EEE virus found in MA

Henrietta Strickland
August 14, 2019

The virus that causes Eastern Equine Encephalitis (EEE) has been found in mosquitoes in New Hampshire for this first time this season, as MA confirms the first human case of the disease since 2013.

The State Department of Public Health says a man over the age of 60 is in the hospital after likely being exposed to EEE earlier this month. Laboratory testing confirmed the man's diagnosis. "My dad has been in a coma since Monday night and it's been a long week as the doctors have searched for answers", Tess Hiller Hedblom said in the Sunday post.

EEE virus symptoms usually appear four to 10 days after being bitten by an infected mosquito.

"Right now we are trying to get through minute by minute". "We will continue to monitor this situation and the impacted communities".

Eastern equine encephalitis virus can cause a potentially fatal disease that involves swelling of the brain, and officials had previously warned that people were at high risk of contracting the virus in about two dozen communities in southeastern MA. EEE is more commonly found in eastern MA than in New Hampshire.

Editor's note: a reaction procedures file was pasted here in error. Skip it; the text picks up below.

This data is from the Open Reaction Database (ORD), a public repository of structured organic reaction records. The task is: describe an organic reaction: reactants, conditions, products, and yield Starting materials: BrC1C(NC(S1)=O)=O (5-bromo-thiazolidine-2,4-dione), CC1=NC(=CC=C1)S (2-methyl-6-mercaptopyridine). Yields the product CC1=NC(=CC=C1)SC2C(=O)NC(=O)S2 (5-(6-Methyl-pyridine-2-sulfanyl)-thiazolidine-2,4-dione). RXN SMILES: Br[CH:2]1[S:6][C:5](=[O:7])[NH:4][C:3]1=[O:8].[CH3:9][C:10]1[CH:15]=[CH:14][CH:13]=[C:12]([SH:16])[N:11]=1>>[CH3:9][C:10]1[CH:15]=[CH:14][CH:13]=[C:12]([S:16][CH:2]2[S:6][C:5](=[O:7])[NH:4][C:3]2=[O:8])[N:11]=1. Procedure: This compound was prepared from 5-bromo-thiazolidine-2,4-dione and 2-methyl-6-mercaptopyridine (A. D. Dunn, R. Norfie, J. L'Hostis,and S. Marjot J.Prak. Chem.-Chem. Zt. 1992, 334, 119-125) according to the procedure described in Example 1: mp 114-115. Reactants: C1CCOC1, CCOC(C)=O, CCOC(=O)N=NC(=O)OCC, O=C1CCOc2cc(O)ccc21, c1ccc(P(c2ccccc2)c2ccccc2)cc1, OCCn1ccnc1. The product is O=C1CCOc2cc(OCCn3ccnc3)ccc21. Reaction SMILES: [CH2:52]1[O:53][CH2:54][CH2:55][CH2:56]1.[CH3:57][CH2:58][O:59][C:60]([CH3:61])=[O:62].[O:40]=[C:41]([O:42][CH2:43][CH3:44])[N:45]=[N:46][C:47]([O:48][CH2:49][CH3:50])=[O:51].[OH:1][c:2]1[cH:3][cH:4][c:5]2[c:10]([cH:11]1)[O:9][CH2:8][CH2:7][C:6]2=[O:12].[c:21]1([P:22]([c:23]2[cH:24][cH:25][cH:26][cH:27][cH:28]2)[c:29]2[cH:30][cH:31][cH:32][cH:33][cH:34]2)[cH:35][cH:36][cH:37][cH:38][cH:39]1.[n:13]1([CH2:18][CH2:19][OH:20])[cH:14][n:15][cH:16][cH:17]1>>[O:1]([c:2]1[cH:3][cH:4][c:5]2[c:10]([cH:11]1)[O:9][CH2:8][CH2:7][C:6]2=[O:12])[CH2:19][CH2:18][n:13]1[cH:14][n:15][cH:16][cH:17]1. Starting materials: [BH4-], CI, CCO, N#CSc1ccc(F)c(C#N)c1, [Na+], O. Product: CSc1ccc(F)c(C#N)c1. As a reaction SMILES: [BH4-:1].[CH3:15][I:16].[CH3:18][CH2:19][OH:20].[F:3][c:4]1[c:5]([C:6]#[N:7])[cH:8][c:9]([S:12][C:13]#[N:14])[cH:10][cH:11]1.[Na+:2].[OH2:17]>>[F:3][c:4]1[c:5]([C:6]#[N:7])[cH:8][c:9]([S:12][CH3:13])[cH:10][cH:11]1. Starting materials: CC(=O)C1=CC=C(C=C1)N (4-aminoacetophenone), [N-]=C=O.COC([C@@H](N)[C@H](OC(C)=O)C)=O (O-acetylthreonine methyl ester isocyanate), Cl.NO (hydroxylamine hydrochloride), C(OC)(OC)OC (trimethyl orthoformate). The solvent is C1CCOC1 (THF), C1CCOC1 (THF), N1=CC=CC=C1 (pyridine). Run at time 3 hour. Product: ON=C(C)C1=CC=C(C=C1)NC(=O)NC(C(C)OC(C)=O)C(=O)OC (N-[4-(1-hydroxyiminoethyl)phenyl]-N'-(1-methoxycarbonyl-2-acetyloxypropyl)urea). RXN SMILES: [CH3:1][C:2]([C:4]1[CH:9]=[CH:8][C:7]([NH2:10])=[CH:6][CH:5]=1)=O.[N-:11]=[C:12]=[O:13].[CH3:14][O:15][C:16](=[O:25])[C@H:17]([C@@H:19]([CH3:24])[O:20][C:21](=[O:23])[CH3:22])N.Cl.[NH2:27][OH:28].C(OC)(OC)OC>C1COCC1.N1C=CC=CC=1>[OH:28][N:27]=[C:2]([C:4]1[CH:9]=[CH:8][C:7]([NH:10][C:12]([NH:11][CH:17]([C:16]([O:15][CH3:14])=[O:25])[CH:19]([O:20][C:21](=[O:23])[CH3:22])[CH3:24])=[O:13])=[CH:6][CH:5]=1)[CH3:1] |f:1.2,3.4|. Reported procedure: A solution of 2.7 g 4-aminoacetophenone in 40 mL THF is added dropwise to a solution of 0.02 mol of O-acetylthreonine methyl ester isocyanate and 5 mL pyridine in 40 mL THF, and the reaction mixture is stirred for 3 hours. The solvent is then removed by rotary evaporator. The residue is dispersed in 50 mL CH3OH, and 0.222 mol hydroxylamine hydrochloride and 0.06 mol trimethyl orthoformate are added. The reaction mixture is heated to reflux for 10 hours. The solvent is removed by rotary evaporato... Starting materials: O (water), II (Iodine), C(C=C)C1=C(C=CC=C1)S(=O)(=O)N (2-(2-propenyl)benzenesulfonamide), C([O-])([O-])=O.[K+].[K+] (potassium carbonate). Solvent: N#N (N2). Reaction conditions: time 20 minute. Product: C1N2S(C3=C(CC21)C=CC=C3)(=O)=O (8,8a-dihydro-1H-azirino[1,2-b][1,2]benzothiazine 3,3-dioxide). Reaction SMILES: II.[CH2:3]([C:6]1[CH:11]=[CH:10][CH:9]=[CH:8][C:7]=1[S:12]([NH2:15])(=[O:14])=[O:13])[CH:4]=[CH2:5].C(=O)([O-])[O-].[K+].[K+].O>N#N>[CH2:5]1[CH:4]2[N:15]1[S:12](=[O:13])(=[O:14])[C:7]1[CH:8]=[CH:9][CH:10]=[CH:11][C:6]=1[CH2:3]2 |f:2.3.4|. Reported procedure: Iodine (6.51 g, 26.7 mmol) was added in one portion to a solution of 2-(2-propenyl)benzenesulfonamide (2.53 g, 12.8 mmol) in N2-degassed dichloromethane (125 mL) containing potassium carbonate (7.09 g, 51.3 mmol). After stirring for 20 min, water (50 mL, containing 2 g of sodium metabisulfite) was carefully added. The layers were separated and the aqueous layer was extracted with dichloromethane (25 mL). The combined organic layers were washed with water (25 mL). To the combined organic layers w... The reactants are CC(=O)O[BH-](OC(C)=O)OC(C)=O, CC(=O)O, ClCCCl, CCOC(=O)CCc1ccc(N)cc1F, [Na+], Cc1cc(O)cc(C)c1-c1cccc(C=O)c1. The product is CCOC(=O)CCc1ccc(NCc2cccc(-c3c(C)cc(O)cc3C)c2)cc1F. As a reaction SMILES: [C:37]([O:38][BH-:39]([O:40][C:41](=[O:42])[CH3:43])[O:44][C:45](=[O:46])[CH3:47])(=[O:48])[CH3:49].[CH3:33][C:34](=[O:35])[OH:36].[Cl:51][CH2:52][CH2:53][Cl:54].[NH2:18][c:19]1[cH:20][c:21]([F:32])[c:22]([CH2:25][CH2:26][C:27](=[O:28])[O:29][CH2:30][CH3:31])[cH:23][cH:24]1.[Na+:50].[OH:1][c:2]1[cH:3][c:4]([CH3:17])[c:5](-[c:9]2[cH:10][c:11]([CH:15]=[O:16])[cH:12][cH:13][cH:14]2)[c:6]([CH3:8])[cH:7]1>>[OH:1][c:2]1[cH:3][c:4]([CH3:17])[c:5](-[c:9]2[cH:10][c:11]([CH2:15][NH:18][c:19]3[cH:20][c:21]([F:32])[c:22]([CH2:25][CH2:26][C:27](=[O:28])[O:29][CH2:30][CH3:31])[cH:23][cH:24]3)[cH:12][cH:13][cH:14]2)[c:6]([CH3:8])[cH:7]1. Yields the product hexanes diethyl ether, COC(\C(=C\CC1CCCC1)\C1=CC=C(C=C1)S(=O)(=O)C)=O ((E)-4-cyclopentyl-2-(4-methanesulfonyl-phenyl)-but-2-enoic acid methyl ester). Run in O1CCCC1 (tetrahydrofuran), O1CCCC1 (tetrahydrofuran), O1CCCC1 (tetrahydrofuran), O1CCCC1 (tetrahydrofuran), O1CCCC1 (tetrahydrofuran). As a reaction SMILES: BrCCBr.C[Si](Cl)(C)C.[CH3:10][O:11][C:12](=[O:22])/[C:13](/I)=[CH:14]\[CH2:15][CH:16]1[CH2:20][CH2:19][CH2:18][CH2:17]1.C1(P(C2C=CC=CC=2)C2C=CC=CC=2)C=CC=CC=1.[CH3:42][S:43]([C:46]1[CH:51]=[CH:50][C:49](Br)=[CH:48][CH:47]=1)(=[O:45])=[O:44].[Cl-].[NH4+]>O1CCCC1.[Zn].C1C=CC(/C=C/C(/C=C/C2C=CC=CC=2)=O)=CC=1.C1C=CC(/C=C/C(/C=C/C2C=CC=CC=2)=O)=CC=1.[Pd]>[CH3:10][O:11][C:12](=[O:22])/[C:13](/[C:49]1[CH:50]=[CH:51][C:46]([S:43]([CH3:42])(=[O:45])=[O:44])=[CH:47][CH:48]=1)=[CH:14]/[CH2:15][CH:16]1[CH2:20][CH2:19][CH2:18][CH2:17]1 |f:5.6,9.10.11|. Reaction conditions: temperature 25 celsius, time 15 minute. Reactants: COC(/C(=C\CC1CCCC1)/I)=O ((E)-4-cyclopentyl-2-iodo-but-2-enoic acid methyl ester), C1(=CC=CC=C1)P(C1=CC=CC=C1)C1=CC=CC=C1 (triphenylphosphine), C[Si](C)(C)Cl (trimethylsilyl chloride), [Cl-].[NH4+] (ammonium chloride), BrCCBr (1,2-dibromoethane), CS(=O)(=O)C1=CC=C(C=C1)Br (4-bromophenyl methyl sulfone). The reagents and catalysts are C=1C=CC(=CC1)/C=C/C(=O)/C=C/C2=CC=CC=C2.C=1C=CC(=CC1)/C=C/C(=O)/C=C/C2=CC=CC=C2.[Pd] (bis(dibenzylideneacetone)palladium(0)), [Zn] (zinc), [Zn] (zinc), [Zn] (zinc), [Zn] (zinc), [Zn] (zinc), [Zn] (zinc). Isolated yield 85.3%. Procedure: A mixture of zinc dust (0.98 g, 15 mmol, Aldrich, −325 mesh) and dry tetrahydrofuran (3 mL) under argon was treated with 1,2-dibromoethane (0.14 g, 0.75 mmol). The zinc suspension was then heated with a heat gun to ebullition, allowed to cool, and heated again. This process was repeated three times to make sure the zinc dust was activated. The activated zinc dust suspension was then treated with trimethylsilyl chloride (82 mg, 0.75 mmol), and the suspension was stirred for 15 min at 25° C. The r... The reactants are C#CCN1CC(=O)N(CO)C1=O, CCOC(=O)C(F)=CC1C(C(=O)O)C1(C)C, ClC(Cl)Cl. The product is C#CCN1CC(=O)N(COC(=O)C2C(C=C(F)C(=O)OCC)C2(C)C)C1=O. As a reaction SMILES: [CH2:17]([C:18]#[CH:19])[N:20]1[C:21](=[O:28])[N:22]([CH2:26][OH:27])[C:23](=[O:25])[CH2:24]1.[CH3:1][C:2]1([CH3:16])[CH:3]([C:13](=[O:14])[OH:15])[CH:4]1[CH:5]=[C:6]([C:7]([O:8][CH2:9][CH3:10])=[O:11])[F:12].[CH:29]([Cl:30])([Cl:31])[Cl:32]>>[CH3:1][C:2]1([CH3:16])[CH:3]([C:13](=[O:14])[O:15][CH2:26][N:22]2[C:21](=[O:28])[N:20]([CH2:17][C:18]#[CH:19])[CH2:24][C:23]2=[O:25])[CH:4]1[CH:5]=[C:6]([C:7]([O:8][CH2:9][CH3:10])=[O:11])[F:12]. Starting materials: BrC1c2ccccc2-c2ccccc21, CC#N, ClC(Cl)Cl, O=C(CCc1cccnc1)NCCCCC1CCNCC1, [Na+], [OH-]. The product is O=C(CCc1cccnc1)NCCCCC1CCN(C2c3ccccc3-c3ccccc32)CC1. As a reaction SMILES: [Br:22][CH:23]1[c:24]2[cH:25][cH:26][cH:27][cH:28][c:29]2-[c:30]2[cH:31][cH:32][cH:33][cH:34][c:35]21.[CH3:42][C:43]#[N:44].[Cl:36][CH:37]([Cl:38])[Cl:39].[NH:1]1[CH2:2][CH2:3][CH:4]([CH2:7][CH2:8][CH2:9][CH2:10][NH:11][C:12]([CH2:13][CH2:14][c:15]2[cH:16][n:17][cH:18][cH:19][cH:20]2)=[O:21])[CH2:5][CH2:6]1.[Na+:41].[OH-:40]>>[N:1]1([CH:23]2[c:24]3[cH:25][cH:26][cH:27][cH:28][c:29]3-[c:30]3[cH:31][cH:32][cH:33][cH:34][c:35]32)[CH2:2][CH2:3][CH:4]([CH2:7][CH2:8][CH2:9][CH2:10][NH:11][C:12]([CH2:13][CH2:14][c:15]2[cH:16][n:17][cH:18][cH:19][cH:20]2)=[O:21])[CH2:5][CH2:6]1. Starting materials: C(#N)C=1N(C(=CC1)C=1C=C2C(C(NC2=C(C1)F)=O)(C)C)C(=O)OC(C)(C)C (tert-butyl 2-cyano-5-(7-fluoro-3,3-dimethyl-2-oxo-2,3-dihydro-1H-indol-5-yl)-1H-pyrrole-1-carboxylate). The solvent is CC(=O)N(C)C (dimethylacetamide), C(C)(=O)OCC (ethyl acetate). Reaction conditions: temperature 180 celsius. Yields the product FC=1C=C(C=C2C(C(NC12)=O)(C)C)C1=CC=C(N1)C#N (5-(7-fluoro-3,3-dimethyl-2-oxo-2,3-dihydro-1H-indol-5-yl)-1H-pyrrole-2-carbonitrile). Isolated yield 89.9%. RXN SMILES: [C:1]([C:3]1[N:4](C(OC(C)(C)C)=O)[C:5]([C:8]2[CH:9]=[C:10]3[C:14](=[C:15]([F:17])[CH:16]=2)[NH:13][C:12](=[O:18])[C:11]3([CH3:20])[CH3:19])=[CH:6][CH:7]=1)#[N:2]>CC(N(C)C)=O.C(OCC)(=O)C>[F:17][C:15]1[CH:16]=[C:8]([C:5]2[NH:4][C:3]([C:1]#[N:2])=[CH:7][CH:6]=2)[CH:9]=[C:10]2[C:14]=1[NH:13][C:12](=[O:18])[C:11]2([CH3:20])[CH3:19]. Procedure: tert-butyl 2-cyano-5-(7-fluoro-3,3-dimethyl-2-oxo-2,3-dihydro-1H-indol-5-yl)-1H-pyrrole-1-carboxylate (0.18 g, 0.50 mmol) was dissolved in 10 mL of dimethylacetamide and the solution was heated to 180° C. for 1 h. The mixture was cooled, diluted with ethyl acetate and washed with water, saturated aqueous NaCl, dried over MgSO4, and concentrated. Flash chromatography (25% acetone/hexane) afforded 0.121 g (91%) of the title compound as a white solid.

Eastern equine encephalitis is exceedingly rare, with an average of seven cases reported in the USA each year.

Since 2004, 15 people have been infected with EEE in New Hampshire, although none since 2014. People can develop flu-like illness, including fever, headache, and muscle and joint pains. There is no specific treatment for the disease. Always were insect repellent and long sleeve shirts and trousers when going outdoors.

The nine communities now at critical risk are Carver, Lakeville, Marion, Middleborough, Rochester, and Wareham in Plymouth County and Acushnet, Freetown, and New Bedford in Bristol County.

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